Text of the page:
Hydration of the fat-free body mass in children and adults: Implications for body composition assessment

M. J. Hewitt, S. B. Going, D. P. Williams, T. G. Lohman

Research output: Contribution to journalArticlepeer-review

89 Scopus citations


Previous studies have shown that children have a higher aqueous fraction of the fat-free body mass (FFM) than young adults. In older adults, methodological differences among studies limit evaluation of potential age- related differences in the water content of the FFM (W/FFM). Therefore, we determined W/FFM in 28 healthy white prepubescent children (age = 5-10 yr), 31 young adults (age = 22-39 yr), and 62 older adults (age = 65-84 yr), using 2H2O dilution to estimate total body water and a multicomponent approach based on body density, total body water, and regional bone mineral density to estimate FFM. To quantify the extent to which variation in W/FFM affects percent fat estimation error, differences in percent fat between our multicomponent approach and the Siri two-component model were related to W/FFM. Prepubescent children (72.7 ± 1.6%) and older adults (72.5 ± 1.4%) were found to have significantly higher (P < 0.01) mean W/FFM than young adults (70.8 ± 1.2%). Differences in percent fat between the multicomponent and two-component models ranged from -10 to 6% fat and were significantly associated with W/FFM (r = -0.62, P < 0.0001). We conclude that prepubescent children and older adults, on average, have a higher W/FFM than young adults, and that, in adults, individual differences in W/FFM account for a substantial portion of the percent fat estimation errors associated with the use of two-component body composition models.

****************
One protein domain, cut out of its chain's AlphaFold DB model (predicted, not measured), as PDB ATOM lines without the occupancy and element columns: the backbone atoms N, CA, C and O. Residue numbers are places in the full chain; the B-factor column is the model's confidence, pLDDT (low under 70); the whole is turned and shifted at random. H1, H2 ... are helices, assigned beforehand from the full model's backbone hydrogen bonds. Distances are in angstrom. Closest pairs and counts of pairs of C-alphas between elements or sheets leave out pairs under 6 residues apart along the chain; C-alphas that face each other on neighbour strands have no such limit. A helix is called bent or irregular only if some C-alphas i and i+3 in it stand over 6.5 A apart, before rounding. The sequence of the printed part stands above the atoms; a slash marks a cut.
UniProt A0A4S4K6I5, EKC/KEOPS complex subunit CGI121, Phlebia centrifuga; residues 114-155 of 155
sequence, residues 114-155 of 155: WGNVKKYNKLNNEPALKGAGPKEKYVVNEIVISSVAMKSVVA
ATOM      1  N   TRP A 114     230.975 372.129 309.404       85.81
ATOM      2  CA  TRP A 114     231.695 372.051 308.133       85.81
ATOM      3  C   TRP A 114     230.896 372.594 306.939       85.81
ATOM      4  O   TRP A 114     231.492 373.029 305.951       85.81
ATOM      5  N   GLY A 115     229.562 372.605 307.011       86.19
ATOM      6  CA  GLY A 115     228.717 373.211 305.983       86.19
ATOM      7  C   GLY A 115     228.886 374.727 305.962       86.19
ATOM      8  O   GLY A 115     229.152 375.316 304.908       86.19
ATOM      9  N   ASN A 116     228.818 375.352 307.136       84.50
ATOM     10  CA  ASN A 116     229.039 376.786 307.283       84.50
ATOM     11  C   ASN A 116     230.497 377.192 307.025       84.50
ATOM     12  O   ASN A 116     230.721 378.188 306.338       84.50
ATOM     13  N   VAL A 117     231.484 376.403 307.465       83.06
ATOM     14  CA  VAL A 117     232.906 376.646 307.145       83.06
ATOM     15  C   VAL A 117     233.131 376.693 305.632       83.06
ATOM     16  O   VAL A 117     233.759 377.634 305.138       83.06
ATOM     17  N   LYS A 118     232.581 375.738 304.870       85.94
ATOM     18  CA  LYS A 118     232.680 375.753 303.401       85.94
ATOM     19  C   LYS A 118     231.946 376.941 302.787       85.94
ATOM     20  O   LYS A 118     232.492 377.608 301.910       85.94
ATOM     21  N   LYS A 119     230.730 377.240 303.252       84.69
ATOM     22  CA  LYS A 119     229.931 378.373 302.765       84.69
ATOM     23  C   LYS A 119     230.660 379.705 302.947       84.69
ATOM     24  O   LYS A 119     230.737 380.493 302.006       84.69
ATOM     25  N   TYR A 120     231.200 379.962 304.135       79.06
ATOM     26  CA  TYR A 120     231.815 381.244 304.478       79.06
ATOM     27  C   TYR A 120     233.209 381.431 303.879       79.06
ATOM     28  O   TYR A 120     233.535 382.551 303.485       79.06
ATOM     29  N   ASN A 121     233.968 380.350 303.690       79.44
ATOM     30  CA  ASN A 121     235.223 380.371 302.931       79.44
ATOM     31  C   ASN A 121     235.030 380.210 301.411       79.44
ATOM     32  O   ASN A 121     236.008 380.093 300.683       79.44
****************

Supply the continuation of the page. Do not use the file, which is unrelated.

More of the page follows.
Original languageEnglish (US)
Pages (from-to)E88-E95
JournalAmerican Journal of Physiology - Endocrinology and Metabolism
Issue number1 28-1
StatePublished - 1993


  • body density
  • body water
  • multicomponent models

ASJC Scopus subject areas

  • Endocrinology, Diabetes and Metabolism
  • Physiology
  • Physiology (medical)


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